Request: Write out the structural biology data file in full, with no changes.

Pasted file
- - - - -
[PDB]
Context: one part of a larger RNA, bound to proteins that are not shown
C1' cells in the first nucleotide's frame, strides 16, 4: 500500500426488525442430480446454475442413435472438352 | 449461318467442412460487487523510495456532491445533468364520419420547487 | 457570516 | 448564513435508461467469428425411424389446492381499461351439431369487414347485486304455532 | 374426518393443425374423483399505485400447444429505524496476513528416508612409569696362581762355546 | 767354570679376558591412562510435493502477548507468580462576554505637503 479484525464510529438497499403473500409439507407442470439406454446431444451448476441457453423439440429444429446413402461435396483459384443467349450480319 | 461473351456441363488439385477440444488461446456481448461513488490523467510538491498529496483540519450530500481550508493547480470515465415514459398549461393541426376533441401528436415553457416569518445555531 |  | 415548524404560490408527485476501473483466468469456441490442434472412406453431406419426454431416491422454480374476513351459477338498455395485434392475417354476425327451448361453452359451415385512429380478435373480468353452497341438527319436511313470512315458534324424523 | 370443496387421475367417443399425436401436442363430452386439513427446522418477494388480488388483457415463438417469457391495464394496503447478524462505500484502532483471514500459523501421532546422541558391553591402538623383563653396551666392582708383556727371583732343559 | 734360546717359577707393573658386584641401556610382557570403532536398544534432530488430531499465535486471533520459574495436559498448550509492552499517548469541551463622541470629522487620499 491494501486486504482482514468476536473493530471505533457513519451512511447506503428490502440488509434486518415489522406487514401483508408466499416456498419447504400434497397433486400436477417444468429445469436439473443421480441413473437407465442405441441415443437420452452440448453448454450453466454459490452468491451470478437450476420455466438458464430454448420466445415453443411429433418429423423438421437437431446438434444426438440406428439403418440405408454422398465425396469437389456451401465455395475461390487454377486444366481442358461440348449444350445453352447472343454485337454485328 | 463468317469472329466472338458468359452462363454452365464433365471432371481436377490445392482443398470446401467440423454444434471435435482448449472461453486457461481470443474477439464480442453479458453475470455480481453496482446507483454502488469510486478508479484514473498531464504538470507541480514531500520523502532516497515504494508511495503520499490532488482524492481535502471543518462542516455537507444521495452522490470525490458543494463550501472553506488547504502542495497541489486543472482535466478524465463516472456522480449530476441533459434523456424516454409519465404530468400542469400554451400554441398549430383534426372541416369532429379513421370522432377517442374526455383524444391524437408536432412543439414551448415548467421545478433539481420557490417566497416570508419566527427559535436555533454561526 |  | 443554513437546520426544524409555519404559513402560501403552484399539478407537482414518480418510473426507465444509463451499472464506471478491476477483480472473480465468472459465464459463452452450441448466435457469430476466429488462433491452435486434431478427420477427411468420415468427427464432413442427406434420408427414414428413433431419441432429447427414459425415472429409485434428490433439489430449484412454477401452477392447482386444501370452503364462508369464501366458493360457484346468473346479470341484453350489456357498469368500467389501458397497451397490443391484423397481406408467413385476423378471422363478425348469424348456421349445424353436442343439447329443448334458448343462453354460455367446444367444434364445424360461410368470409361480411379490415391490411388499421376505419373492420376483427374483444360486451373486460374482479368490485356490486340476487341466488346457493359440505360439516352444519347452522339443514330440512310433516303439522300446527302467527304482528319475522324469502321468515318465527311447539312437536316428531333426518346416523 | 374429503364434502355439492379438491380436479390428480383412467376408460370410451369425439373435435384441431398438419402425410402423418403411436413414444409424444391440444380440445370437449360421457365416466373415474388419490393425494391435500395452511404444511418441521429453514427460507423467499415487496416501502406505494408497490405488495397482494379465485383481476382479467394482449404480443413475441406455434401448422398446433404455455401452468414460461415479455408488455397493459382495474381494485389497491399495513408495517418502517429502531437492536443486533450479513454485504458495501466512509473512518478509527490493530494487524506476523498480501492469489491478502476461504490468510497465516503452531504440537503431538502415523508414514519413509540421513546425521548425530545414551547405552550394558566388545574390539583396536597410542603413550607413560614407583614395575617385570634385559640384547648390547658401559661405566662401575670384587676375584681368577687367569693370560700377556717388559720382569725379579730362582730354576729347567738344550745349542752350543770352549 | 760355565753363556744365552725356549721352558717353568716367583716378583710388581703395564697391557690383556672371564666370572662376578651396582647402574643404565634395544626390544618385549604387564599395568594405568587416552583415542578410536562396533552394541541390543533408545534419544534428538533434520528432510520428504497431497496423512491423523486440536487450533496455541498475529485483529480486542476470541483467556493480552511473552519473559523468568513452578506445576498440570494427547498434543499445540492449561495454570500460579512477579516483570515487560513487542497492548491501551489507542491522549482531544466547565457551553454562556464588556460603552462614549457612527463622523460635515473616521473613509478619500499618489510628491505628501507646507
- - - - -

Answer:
[PDB]
Context: one part of a larger RNA, bound to proteins that are not shown
C1' cells in the first nucleotide's frame, strides 16, 4: 500500500426488525442430480446454475442413435472438352 | 449461318467442412460487487523510495456532491445533468364520419420547487 | 457570516 | 448564513435508461467469428425411424389446492381499461351439431369487414347485486304455532 | 374426518393443425374423483399505485400447444429505524496476513528416508612409569696362581762355546 | 767354570679376558591412562510435493502477548507468580462576554505637503 479484525464510529438497499403473500409439507407442470439406454446431444451448476441457453423439440429444429446413402461435396483459384443467349450480319 | 461473351456441363488439385477440444488461446456481448461513488490523467510538491498529496483540519450530500481550508493547480470515465415514459398549461393541426376533441401528436415553457416569518445555531 |  | 415548524404560490408527485476501473483466468469456441490442434472412406453431406419426454431416491422454480374476513351459477338498455395485434392475417354476425327451448361453452359451415385512429380478435373480468353452497341438527319436511313470512315458534324424523 | 370443496387421475367417443399425436401436442363430452386439513427446522418477494388480488388483457415463438417469457391495464394496503447478524462505500484502532483471514500459523501421532546422541558391553591402538623383563653396551666392582708383556727371583732343559 | 734360546717359577707393573658386584641401556610382557570403532536398544534432530488430531499465535486471533520459574495436559498448550509492552499517548469541551463622541470629522487620499 491494501486486504482482514468476536473493530471505533457513519451512511447506503428490502440488509434486518415489522406487514401483508408466499416456498419447504400434497397433486400436477417444468429445469436439473443421480441413473437407465442405441441415443437420452452440448453448454450453466454459490452468491451470478437450476420455466438458464430454448420466445415453443411429433418429423423438421437437431446438434444426438440406428439403418440405408454422398465425396469437389456451401465455395475461390487454377486444366481442358461440348449444350445453352447472343454485337454485328 | 463468317469472329466472338458468359452462363454452365464433365471432371481436377490445392482443398470446401467440423454444434471435435482448449472461453486457461481470443474477439464480442453479458453475470455480481453496482446507483454502488469510486478508479484514473498531464504538470507541480514531500520523502532516497515504494508511495503520499490532488482524492481535502471543518462542516455537507444521495452522490470525490458543494463550501472553506488547504502542495497541489486543472482535466478524465463516472456522480449530476441533459434523456424516454409519465404530468400542469400554451400554441398549430383534426372541416369532429379513421370522432377517442374526455383524444391524437408536432412543439414551448415548467421545478433539481420557490417566497416570508419566527427559535436555533454561526 |  | 443554513437546520426544524409555519404559513402560501403552484399539478407537482414518480418510473426507465444509463451499472464506471478491476477483480472473480465468472459465464459463452452450441448466435457469430476466429488462433491452435486434431478427420477427411468420415468427427464432413442427406434420408427414414428413433431419441432429447427414459425415472429409485434428490433439489430449484412454477401452477392447482386444501370452503364462508369464501366458493360457484346468473346479470341484453350489456357498469368500467389501458397497451397490443391484423397481406408467413385476423378471422363478425348469424348456421349445424353436442343439447329443448334458448343462453354460455367446444367444434364445424360461410368470409361480411379490415391490411388499421376505419373492420376483427374483444360486451373486460374482479368490485356490486340476487341466488346457493359440505360439516352444519347452522339443514330440512310433516303439522300446527302467527304482528319475522324469502321468515318465527311447539312437536316428531333426518346416523 | 374429503364434502355439492379438491380436479390428480383412467376408460370410451369425439373435435384441431398438419402425410402423418403411436413414444409424444391440444380440445370437449360421457365416466373415474388419490393425494391435500395452511404444511418441521429453514427460507423467499415487496416501502406505494408497490405488495397482494379465485383481476382479467394482449404480443413475441406455434401448422398446433404455455401452468414460461415479455408488455397493459382495474381494485389497491399495513408495517418502517429502531437492536443486533450479513454485504458495501466512509473512518478509527490493530494487524506476523498480501492469489491478502476461504490468510497465516503452531504440537503431538502415523508414514519413509540421513546425521548425530545414551547405552550394558566388545574390539583396536597410542603413550607413560614407583614395575617385570634385559640384547648390547658401559661405566662401575670384587676375584681368577687367569693370560700377556717388559720382569725379579730362582730354576729347567738344550745349542752350543770352549 | 760355565753363556744365552725356549721352558717353568716367583716378583710388581703395564697391557690383556672371564666370572662376578651396582647402574643404565634395544626390544618385549604387564599395568594405568587416552583415542578410536562396533552394541541390543533408545534419544534428538533434520528432510520428504497431497496423512491423523486440536487450533496455541498475529485483529480486542476470541483467556493480552511473552519473559523468568513452578506445576498440570494427547498434543499445540492449561495454570500460579512477579516483570515487560513487542497492548491501551489507542491522549482531544466547565457551553454562556464588556460603552462614549457612527463622523460635515473616521473613509478619500499618489510628491505628501507646507